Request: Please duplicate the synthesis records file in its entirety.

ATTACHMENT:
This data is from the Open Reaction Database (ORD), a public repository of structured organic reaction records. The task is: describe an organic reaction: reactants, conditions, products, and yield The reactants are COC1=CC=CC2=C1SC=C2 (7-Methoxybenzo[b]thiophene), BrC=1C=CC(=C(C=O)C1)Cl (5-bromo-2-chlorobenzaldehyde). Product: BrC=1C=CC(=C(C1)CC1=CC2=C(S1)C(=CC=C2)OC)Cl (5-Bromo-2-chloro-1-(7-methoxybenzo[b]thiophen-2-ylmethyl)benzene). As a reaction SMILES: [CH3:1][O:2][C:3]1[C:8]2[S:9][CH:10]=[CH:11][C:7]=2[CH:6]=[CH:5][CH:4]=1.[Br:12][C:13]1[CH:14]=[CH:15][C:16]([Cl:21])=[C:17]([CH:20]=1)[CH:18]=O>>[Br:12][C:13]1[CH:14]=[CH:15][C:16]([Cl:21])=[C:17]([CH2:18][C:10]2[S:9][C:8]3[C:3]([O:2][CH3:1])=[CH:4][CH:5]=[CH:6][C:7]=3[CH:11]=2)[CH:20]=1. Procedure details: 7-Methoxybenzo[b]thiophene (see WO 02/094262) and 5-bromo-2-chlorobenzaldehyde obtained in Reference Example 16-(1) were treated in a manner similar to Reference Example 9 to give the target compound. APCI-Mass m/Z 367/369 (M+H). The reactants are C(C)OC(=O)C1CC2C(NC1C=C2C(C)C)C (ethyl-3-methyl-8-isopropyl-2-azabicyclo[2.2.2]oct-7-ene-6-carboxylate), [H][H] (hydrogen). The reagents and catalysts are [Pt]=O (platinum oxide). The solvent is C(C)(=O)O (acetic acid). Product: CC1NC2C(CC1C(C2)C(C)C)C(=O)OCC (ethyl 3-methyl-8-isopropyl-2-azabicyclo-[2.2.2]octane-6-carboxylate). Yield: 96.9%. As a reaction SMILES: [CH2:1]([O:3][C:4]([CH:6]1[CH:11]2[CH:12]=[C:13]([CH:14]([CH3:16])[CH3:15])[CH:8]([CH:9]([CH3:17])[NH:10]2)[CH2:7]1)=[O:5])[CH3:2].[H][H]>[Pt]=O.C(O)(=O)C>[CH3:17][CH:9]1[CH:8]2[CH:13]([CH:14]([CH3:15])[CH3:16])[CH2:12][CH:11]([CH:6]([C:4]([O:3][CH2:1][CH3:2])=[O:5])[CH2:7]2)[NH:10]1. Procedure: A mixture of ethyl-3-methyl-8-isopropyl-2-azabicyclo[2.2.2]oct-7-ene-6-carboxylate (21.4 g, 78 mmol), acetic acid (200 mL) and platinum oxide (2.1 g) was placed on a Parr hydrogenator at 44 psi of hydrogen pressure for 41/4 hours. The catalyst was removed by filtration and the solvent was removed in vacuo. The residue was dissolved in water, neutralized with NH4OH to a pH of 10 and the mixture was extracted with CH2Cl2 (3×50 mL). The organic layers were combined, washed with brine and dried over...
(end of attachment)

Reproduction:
This data is from the Open Reaction Database (ORD), a public repository of structured organic reaction records. The task is: describe an organic reaction: reactants, conditions, products, and yield The reactants are COC1=CC=CC2=C1SC=C2 (7-Methoxybenzo[b]thiophene), BrC=1C=CC(=C(C=O)C1)Cl (5-bromo-2-chlorobenzaldehyde). Product: BrC=1C=CC(=C(C1)CC1=CC2=C(S1)C(=CC=C2)OC)Cl (5-Bromo-2-chloro-1-(7-methoxybenzo[b]thiophen-2-ylmethyl)benzene). As a reaction SMILES: [CH3:1][O:2][C:3]1[C:8]2[S:9][CH:10]=[CH:11][C:7]=2[CH:6]=[CH:5][CH:4]=1.[Br:12][C:13]1[CH:14]=[CH:15][C:16]([Cl:21])=[C:17]([CH:20]=1)[CH:18]=O>>[Br:12][C:13]1[CH:14]=[CH:15][C:16]([Cl:21])=[C:17]([CH2:18][C:10]2[S:9][C:8]3[C:3]([O:2][CH3:1])=[CH:4][CH:5]=[CH:6][C:7]=3[CH:11]=2)[CH:20]=1. Procedure details: 7-Methoxybenzo[b]thiophene (see WO 02/094262) and 5-bromo-2-chlorobenzaldehyde obtained in Reference Example 16-(1) were treated in a manner similar to Reference Example 9 to give the target compound. APCI-Mass m/Z 367/369 (M+H). The reactants are C(C)OC(=O)C1CC2C(NC1C=C2C(C)C)C (ethyl-3-methyl-8-isopropyl-2-azabicyclo[2.2.2]oct-7-ene-6-carboxylate), [H][H] (hydrogen). The reagents and catalysts are [Pt]=O (platinum oxide). The solvent is C(C)(=O)O (acetic acid). Product: CC1NC2C(CC1C(C2)C(C)C)C(=O)OCC (ethyl 3-methyl-8-isopropyl-2-azabicyclo-[2.2.2]octane-6-carboxylate). Yield: 96.9%. As a reaction SMILES: [CH2:1]([O:3][C:4]([CH:6]1[CH:11]2[CH:12]=[C:13]([CH:14]([CH3:16])[CH3:15])[CH:8]([CH:9]([CH3:17])[NH:10]2)[CH2:7]1)=[O:5])[CH3:2].[H][H]>[Pt]=O.C(O)(=O)C>[CH3:17][CH:9]1[CH:8]2[CH:13]([CH:14]([CH3:15])[CH3:16])[CH2:12][CH:11]([CH:6]([C:4]([O:3][CH2:1][CH3:2])=[O:5])[CH2:7]2)[NH:10]1. Procedure: A mixture of ethyl-3-methyl-8-isopropyl-2-azabicyclo[2.2.2]oct-7-ene-6-carboxylate (21.4 g, 78 mmol), acetic acid (200 mL) and platinum oxide (2.1 g) was placed on a Parr hydrogenator at 44 psi of hydrogen pressure for 41/4 hours. The catalyst was removed by filtration and the solvent was removed in vacuo. The residue was dissolved in water, neutralized with NH4OH to a pH of 10 and the mixture was extracted with CH2Cl2 (3×50 mL). The organic layers were combined, washed with brine and dried over...